IN 2009, when wounds gouged by the Global Financial Crisis were still raw, Wall Street was widely regarded as a cesspool of greed, deception, excess and ineptitude. Yet, that same year, Wiley and Simon & Schuster each published a book that lionises Jamie Dimon, the head of banking giant JPMorgan Chase.
The books came out within six months of each other – The House of Dimon: How JPMorgan’s Jamie Dimon Rose to the Top of the Financial World was released in April, while Last Man Standing: The Ascent of Jamie Dimon and JPMorgan Chase hit the shelves in October.
Together, they form a portrait of an extraordinary chairman/CEO who steered JPMorgan to the top while avoiding the pitfalls that brought down many of his rivals. In publicity material for one of the books, he is lauded as “the only man in finance today who can be called an American hero”.
Apparently, American heroes don’t do so well when dealing with whales. In Dimon’s case, his reputation took a beating after a trader, nicknamed the London Whale because of the size of his trades, accumulated large losses through questionable transactions.
What made it worse were the attempts to cover up the mess and Dimon initially dismissing the media spotlight on the London Whale’s big bets as “a complete tempest in a teapot”.
A March 2013 report from US Senate probe sums up the scandal this way: “JPMorgan Chase has consistently portrayed itself as an expert in risk management with a ‘fortress balance sheet’ that ensures taxpayers have nothing to fear from its banking activities, including its extensive dealing in derivatives.
“But in early 2012, the bank’s Chief Investment Office (CIO), which is charged with managing US$350bil in excess deposits, placed a massive bet on a complex set of synthetic credit derivatives that, in 2012, lost at least US$6.2bil.”
These days, Dimon is no longer downplaying the episode. “The London Whale was the stupidest and most embarrassing situation I have ever been a part of,” he wrote in a letter to shareholders that was released last month.
He adds that he takes “personal responsibility for what happened” and apologises to shareholders and others affected by the mistake.
However, the contrition may not be enough to blunt the investors’ ire. At the bank’s annual shareholders’ meeting on May 21, there will be a vote on a shareholder proposal that there be a separation of the chairman and CEO functions. This is not the first time that something like this has come up, but this year, the lobbying is stronger.
Two proxy advisors (firms that are appointed to guide institutional investors on the voting at shareholders’ meetings) have told shareholders that Dimon should be made to choose between the two jobs.
AFSCME Employees Pension Plan, the shareholder that mooted the proposal, says: “We believe the combination of these two roles in a single person weakens a corporation’s governance which can harm shareholder value.”
It adds: “In our view, shareholder value is enhanced by an independent board chair who can provide a balance of power between the CEO and the board, and support strong board leadership. The primary duty of a board of directors is to oversee the management of a company on behalf of its shareholders.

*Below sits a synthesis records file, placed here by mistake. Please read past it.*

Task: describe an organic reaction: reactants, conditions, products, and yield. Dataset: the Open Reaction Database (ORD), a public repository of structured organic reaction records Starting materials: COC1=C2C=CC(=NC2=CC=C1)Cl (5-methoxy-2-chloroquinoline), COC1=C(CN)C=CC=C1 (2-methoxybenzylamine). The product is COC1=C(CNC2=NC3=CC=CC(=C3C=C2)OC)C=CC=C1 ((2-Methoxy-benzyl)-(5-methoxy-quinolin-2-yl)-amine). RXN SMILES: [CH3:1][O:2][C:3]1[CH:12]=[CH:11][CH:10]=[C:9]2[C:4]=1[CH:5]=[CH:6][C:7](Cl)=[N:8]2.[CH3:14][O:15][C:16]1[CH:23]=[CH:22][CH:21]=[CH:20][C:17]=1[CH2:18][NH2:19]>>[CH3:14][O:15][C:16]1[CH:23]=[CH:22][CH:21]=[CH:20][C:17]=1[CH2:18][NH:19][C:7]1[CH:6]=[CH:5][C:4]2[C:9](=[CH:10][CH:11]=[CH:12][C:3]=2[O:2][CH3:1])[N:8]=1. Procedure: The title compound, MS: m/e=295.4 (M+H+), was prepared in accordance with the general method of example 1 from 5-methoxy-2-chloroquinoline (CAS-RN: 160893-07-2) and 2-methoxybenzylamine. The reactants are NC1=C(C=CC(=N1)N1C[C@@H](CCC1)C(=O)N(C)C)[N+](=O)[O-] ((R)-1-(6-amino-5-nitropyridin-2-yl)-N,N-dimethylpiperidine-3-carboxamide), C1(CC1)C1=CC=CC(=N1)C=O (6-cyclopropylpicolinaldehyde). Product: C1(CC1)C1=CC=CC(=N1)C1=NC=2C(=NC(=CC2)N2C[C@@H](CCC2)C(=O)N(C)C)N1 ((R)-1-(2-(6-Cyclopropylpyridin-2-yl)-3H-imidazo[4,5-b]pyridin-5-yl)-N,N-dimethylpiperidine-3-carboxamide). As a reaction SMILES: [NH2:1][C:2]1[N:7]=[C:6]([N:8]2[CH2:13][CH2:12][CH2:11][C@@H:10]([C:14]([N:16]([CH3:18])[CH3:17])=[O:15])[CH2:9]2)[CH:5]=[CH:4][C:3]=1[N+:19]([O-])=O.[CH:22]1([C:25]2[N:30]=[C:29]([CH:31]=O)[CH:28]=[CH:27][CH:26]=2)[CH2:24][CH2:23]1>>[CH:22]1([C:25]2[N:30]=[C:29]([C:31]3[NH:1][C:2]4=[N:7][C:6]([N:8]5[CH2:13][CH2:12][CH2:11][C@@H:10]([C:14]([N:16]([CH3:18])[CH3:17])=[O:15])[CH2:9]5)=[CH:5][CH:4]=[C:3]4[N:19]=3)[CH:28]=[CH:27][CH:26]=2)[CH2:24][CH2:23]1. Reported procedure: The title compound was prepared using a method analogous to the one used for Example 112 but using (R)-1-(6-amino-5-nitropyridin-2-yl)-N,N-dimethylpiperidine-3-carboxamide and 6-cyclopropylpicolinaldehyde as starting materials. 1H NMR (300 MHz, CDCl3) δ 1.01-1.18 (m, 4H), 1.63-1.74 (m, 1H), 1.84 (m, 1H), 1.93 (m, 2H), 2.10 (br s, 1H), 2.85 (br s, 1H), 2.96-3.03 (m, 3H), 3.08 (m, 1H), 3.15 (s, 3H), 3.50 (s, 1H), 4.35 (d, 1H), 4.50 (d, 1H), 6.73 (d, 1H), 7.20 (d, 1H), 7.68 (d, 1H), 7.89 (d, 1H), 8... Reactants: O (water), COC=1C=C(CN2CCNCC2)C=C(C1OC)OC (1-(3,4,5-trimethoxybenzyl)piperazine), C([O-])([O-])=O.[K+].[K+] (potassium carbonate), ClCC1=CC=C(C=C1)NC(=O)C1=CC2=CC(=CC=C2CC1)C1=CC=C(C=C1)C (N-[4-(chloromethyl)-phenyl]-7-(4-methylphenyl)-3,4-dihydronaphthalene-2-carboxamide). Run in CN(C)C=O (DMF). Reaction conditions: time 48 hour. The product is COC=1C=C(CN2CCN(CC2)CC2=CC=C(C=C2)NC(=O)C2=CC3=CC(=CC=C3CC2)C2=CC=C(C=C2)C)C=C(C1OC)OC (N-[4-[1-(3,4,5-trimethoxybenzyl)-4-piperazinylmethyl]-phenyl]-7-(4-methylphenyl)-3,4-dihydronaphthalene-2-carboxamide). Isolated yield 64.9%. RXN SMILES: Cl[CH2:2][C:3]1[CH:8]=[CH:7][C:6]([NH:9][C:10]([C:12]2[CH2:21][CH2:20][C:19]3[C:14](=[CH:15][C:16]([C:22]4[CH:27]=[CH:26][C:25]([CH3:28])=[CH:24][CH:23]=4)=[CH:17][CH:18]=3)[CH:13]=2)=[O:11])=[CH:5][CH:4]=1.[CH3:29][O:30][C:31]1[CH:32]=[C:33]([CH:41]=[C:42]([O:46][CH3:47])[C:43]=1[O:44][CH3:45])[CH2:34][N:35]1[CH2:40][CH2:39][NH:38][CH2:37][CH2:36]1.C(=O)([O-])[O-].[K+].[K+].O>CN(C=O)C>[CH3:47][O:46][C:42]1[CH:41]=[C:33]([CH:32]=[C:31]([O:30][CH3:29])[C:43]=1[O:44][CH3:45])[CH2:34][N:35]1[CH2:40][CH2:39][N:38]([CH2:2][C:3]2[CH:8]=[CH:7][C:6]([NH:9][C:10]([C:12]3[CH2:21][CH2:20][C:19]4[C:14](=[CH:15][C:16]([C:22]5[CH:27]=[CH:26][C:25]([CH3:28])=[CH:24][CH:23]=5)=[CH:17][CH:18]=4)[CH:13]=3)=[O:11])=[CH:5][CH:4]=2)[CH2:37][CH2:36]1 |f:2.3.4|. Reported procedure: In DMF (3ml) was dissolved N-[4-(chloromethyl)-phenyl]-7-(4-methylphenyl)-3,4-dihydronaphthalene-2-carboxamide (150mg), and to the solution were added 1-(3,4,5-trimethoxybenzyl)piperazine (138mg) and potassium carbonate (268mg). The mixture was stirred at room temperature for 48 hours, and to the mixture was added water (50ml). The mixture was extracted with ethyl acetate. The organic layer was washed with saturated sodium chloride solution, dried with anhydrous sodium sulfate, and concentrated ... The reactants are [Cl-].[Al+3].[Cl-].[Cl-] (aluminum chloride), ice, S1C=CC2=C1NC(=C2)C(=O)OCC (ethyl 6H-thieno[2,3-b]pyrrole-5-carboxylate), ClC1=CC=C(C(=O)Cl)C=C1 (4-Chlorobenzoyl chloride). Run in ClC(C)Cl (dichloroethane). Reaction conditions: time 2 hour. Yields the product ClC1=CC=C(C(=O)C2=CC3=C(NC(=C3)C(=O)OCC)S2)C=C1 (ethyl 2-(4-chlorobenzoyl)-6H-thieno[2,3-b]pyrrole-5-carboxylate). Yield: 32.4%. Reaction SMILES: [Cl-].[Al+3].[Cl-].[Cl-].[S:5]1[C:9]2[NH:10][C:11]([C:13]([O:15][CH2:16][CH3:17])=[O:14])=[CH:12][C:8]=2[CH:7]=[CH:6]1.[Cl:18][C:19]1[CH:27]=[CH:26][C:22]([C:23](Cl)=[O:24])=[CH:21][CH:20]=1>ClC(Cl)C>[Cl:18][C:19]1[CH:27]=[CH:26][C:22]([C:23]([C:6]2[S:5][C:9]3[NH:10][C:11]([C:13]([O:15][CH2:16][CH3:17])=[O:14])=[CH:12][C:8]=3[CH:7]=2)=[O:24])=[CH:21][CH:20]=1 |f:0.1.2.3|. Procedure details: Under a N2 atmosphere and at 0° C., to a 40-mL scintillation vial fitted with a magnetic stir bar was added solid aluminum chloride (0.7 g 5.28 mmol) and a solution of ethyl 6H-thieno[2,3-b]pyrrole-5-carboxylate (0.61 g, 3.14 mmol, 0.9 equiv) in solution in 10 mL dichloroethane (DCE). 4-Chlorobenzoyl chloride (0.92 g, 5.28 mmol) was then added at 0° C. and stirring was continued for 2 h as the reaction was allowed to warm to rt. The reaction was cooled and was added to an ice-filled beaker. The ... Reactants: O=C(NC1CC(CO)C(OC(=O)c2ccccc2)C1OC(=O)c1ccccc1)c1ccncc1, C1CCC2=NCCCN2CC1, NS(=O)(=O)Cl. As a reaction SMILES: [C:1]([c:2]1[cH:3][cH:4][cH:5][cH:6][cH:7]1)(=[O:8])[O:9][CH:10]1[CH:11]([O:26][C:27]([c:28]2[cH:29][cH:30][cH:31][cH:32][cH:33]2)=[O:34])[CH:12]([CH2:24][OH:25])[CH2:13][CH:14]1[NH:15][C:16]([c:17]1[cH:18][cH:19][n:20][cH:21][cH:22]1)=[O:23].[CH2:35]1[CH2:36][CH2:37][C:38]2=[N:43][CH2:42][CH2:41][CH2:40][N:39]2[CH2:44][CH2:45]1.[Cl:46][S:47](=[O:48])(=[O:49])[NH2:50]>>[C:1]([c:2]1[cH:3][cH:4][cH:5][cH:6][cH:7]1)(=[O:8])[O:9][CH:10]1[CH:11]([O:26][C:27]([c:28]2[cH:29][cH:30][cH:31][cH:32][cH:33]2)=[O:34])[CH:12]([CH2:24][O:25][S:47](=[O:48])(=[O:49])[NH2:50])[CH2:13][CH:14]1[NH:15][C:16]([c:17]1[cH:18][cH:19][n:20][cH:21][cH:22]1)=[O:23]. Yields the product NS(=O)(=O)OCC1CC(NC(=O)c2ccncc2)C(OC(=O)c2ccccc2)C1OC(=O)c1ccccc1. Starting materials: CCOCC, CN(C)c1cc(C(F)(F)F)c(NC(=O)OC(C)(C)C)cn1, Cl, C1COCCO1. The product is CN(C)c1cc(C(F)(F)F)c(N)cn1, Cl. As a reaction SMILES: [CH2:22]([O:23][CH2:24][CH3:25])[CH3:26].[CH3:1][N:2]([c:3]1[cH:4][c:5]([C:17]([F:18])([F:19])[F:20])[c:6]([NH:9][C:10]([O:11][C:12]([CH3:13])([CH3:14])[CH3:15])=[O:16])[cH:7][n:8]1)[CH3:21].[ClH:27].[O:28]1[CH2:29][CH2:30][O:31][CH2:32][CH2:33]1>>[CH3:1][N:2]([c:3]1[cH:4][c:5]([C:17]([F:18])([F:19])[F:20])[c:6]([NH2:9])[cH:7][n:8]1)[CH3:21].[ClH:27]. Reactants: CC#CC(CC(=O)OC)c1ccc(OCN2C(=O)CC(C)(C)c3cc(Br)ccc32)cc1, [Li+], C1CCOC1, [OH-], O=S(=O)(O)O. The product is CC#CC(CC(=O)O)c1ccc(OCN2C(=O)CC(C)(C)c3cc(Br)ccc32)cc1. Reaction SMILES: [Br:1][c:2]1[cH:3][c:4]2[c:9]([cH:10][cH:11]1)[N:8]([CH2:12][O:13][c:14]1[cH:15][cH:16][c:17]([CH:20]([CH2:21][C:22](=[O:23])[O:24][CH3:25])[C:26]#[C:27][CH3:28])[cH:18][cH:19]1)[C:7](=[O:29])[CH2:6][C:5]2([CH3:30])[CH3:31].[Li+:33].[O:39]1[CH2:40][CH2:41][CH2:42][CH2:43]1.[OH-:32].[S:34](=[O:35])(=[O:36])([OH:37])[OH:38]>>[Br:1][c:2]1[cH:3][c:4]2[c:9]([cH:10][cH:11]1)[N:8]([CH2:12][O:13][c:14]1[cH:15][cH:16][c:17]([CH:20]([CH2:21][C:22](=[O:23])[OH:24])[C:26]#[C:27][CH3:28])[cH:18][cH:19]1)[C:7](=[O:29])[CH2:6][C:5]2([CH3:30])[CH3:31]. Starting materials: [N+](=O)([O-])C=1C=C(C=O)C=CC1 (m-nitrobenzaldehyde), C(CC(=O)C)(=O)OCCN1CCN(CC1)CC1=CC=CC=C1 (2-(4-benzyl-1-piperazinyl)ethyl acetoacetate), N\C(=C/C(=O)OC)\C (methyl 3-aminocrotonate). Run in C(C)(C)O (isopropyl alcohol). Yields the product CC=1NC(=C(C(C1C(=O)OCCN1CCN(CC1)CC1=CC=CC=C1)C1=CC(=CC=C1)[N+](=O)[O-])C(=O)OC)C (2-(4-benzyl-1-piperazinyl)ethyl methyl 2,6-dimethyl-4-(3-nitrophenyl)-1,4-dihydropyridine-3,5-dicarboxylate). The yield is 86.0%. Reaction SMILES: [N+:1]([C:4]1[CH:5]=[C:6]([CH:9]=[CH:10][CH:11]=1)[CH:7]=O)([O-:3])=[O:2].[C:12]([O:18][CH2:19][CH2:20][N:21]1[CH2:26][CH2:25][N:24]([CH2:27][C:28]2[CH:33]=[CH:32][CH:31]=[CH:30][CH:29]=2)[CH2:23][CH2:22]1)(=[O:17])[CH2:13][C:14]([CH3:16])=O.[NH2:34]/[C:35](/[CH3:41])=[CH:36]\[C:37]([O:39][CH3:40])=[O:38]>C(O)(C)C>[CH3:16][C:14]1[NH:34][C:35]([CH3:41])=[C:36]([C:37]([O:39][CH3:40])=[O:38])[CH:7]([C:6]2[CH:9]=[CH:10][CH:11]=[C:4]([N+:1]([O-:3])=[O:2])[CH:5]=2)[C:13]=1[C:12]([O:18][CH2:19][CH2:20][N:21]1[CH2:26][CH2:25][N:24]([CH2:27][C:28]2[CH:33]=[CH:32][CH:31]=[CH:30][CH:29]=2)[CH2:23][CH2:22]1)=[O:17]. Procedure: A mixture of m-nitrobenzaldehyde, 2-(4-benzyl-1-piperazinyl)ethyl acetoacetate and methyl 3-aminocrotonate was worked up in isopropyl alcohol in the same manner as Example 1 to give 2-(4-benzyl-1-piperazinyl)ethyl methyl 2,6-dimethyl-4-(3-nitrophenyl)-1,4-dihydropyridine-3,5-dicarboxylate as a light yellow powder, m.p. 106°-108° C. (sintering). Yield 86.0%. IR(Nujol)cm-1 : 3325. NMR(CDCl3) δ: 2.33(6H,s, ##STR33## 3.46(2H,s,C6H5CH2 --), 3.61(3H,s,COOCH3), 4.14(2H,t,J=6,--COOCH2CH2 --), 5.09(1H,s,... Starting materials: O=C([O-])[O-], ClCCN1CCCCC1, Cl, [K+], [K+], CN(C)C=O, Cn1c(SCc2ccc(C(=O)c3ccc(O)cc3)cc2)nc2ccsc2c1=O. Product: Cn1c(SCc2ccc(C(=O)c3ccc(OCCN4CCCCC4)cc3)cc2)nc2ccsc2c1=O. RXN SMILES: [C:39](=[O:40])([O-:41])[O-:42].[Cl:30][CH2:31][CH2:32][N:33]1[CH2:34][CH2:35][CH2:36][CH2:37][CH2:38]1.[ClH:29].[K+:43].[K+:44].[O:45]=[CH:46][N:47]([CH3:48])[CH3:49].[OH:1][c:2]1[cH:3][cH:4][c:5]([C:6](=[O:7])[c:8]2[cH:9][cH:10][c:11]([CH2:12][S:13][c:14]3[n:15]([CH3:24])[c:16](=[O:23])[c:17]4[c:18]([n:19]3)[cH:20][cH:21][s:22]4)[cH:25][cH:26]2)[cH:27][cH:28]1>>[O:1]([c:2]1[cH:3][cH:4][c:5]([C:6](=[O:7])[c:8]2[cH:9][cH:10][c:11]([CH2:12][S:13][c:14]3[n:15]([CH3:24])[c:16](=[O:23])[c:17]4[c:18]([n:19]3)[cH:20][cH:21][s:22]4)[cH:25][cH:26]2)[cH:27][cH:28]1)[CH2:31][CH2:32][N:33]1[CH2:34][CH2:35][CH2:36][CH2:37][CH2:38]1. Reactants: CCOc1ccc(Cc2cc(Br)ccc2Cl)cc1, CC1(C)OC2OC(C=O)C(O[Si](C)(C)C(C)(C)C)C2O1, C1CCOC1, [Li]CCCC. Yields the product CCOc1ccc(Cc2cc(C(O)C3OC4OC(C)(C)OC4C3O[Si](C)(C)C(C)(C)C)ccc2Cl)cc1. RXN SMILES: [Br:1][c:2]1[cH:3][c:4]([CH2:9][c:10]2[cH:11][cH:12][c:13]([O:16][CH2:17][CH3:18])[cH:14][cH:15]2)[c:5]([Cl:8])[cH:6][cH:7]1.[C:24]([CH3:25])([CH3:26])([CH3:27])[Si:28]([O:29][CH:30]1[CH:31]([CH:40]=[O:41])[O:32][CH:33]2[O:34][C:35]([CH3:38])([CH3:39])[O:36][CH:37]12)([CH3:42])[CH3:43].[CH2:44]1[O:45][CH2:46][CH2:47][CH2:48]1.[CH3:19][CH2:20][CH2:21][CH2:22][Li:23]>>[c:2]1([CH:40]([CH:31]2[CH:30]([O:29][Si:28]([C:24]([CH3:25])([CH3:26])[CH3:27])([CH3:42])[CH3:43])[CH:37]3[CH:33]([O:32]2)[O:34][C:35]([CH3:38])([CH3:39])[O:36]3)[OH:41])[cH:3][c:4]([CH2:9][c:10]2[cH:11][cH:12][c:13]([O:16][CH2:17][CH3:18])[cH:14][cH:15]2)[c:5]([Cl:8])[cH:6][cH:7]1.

“We believe that a CEO who also serves as chair operates under a conflict of interest that can result in excessive management influence on the board and weaken the board’s oversight of management.”
The JPMorgan board responded by recommending that shareholders vote against the proposal, saying the company’s most effective leadership model currently is that Dimon serves as both chairman and CEO. It provides four reasons:
·The board leadership structure already provides the independent leadership and oversight of management that AFSCME Employees Pension Plan is seeking;
·JPMorgan’s performance under the current board leadership structure has been strong;
·The board’s actions following the losses in CIO demonstrate “strong, independent oversight”; and
·The board has no established policy on whether or not to have a non-executive chairman and believes that it should make that judgment based on circumstances and experience.
Much has been written and said in favour of and to counter the shareholder proposal. One argument against such a change is that many companies that separated the chairman and CEO roles still became poster boys for poor corporate governance. The point here is that the separation is no guarantee of good stewardship.
But that’s like saying we shouldn’t bother installing doors in our homes because so many burglaries happen anyway. A system of checks and balances need to be in place, and separation of CEO and chairman strengthens that system.
Then there is also the contention that when the company splits the chairman and CEO roles, things may not necessarily be better. The JPMorgan warns that the separation “could cause uncertainty, confusion and inefficiency in board and management function and relations”.
This too sounds like a feeble excuse. If the duties and responsibilities of the chairman and CEO are structured well and clearly spelt out, the problems will be minimal.
So what really is the biggest downside to a separation? The JPMorgan board doesn’t say it, but elsewhere, it has been suggested that Dimon is likely to walk out of the company if he is made to report to a chairman.
So, shareholders go into the meeting on May 21 with the uncomfortable prospect of losing him if he’s stripped of the chairmanship. That’s an extremely tough decision to make, but a vote for the proposal sends the message that a good governance structure and stout leadership should not be mutually exclusive.
Hopefully, Dimon believes that too.
·Executive editor Errol Oh thinks that when people are forced to make difficult choices, they appreciate better the outcomes.
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